Overactive Milk Ejection Reflex

What should I do if my letdown causes my baby to struggle while breastfeeding?

Overactive Milk Ejection Reflex (OMER) can cause a difficult or frustrating breastfeeding experience for both mom and baby. The forcefulness of the breast milk letdown can sometimes be too powerful for younger babies. Babies whose mothers have an over active milk ejection reflex often cough, choke or pull off the nipple and breast during feeding because the milk is coming down with force and multiple nipple sprays are flowing at the same time.

This problem is caused by a hormonal release of oxytocin, a hormone that causes the milk to be forcefully released from the alveoli (milk-making glands). In some women, the pituitary gland releases large amounts of this hormone, which in turn causes too much milk to be released at one time. This may cause the baby to gag or choke during the feeding. Although you cannot stop the flow of the milk, there are ways to help resolve baby’s discomfort while nursing.

Laying Back Position

  • Position yourself lying at a 45 degree angle up against some pillows with your legs stretched out.
  • Place the baby on top of your body with their tummy against your tummy and baby’s legs and feet hanging towards the thigh area of the opposite breast. The baby will be looking towards the nipple from above the breast and can latch on easily while resting their head against your upper arm.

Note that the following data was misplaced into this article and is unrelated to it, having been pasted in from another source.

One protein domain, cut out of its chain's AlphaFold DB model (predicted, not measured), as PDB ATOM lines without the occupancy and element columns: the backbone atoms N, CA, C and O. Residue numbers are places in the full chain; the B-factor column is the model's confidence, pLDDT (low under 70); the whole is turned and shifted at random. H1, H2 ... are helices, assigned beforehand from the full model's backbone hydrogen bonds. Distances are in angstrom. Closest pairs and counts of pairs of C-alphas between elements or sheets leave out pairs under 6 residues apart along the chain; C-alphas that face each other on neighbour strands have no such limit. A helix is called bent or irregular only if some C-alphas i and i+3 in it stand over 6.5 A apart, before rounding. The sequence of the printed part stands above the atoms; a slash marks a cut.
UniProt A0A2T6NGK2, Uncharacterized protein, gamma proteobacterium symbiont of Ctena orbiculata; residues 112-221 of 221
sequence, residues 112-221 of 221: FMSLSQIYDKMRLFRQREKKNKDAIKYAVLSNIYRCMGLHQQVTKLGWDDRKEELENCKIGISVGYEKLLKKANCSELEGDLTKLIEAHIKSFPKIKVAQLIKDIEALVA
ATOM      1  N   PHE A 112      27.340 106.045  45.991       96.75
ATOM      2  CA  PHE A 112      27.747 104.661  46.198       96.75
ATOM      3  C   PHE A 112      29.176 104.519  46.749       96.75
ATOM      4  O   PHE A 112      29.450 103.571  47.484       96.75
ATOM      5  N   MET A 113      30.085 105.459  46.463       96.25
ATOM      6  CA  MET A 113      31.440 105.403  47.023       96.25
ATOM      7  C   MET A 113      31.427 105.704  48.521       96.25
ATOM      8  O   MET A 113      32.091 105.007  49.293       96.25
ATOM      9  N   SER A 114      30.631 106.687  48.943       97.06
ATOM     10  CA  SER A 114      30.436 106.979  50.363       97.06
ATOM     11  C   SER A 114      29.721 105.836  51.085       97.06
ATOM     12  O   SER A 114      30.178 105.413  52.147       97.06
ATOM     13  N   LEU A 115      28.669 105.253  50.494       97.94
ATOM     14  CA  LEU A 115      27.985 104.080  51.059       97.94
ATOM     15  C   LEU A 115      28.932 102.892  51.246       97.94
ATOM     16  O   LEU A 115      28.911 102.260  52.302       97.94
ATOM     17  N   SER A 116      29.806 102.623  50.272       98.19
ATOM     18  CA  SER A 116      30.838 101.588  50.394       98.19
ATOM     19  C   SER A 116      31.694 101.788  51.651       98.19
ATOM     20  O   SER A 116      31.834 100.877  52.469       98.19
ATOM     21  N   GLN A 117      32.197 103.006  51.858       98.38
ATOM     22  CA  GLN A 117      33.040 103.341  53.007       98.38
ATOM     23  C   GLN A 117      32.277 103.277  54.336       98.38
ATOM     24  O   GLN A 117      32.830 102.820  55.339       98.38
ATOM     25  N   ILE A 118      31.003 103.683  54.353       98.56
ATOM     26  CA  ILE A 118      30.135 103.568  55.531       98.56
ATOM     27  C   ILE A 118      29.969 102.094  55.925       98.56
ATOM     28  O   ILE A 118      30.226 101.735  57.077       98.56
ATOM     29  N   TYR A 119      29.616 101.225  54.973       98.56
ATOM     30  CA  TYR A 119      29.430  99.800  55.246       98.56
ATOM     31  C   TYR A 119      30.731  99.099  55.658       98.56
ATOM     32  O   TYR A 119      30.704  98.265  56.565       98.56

• Rest the baby’s head in the area above your elbow.
  • Then relax and breathe.
  • This position will prevent the fast flow from coming down towards the baby from the breast because the breast is pointed upwards, reducing the force of the flow.


Side-Lying Position

  • If you are lying on the left side, have the baby latched to the left breast while they lay on their right side facing the breast.
  • This will reduce the force of the flow out of the breast and will reduce the choking and gagging that the infant is experiencing.


Other options for resolving OMER:

  • Use a properly fit nipple shield which will allow milk to collect in the tip of the shield and reduce the sprays into the throat.
  • Burp or sit the baby up after 3-4 minute intervals during the milk ejection phases.
  • Use the single-sided nursing option, as milk flow tends to slow down as the high fat milk drips, rather than sprays, towards the middle or end of the feeding.
  • Pump and offer expressed milk in a bottle until the baby is able to manage the fast flow.


Has your baby been choking or struggling to feed consistently at the breast due to a forceful letdown? If you have concerns about OMER, you can connect directly with a Mahmee lactation consultant to receive personalized support.

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